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The effects of topical α-hydroxyacids on the normal skin barrier of hairless mice

 T‐H. Kim  ;  E.H. Choi  ;  Y.C. Kang  ;  S.H. Lee  ;  S.K. Ahn 
 British Journal of Dermatology, Vol.144(2) : 267-273, 2001 
Journal Title
 British Journal of Dermatology 
Issue Date
Animals ; Chronic Disease ; Epidermis/drug effects* ; Epidermis/ultrastructure ; Galvanic Skin Response/drug effects ; Glycolates/pharmacology* ; Keratolytic Agents/pharmacology* ; Lactic Acid/pharmacology* ; Mice ; Mice, Hairless ; Microscopy, Electron ; Water Loss, Insensible/drug effects*
α‐hydroxyacids ; lamellar body ; skin barrier ; transepidermal water loss
BACKGROUND: alpha-hydroxyacids (AHA), such as glycolic acid and lactic acid, have recently been used in cosmetic and dermatological formulations. However, the mechanisms of action of these substances have not been well documented. OBJECTIVES: This study was done to investigate the effects of AHA on the skin barrier of hairless mice and to clarify the contribution of AHA to the formation and secretion of the lamellar bodies (LB), which are known to be the critical structure for barrier function in the epidermis. METHODS: 5% Lactic acid and 5% glycolic acid were applied to normal skin of the mice daily for 14 days. RESULTS: Changes in transepidermal water loss (TEWL), capacitance and electron microscopic findings of the epidermis of hairless mice were compared with those in which only the vehicle was applied. CONCLUSIONS: There were no significant differences in TEWL, capacitance or epidermal thickness between the epidermis of the mice to which AHA or vehicle only had been applied. On electron micrographs, the normal epidermis to which AHA had been applied showed an increase in the number and secretion of LB and a decrease in the number of stratum corneum (SC) layers in comparison with the epidermis to which the vehicle only had been applied. The lipid layers of the SC intercellular spaces and calcium gradient in both the epidermis with application of AHA and that with vehicle only were normal. These results suggest that AHA, in low concentration (5%), may improve the skin barrier in hairless mice by inducing enhanced desquamation, and by increasing the number and secretion of LB without increasing TEWL.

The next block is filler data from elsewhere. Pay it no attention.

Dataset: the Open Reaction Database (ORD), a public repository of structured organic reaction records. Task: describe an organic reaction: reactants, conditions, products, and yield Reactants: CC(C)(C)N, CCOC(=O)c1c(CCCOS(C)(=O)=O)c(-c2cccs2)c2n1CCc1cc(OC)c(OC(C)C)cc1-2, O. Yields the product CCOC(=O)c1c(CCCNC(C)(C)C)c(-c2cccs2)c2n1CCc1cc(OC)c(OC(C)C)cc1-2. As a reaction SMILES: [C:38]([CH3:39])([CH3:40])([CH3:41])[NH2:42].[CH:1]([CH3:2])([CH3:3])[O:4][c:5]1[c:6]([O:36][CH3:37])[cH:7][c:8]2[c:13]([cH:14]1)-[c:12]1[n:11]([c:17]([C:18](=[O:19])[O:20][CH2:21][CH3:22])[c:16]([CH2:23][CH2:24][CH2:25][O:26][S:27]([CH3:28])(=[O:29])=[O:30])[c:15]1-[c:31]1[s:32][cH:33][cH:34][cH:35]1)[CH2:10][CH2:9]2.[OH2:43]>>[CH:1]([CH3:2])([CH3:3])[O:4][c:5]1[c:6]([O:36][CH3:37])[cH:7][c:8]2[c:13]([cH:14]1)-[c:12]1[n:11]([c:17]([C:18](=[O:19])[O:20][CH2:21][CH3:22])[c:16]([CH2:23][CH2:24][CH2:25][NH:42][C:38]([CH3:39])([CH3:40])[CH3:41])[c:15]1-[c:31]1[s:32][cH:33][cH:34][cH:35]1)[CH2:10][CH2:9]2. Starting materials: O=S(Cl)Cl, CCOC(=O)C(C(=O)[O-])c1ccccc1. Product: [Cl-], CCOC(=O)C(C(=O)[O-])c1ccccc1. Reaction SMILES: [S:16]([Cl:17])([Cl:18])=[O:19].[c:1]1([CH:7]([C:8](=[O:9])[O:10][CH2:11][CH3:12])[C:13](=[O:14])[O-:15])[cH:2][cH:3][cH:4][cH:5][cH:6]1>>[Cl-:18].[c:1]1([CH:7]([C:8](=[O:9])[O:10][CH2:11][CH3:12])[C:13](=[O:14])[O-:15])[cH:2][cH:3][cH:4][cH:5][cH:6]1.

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1. College of Medicine (의과대학) > Dept. of Dermatology (피부과학교실) > 1. Journal Papers
Yonsei Authors
Lee, Seung Hun(이승헌)
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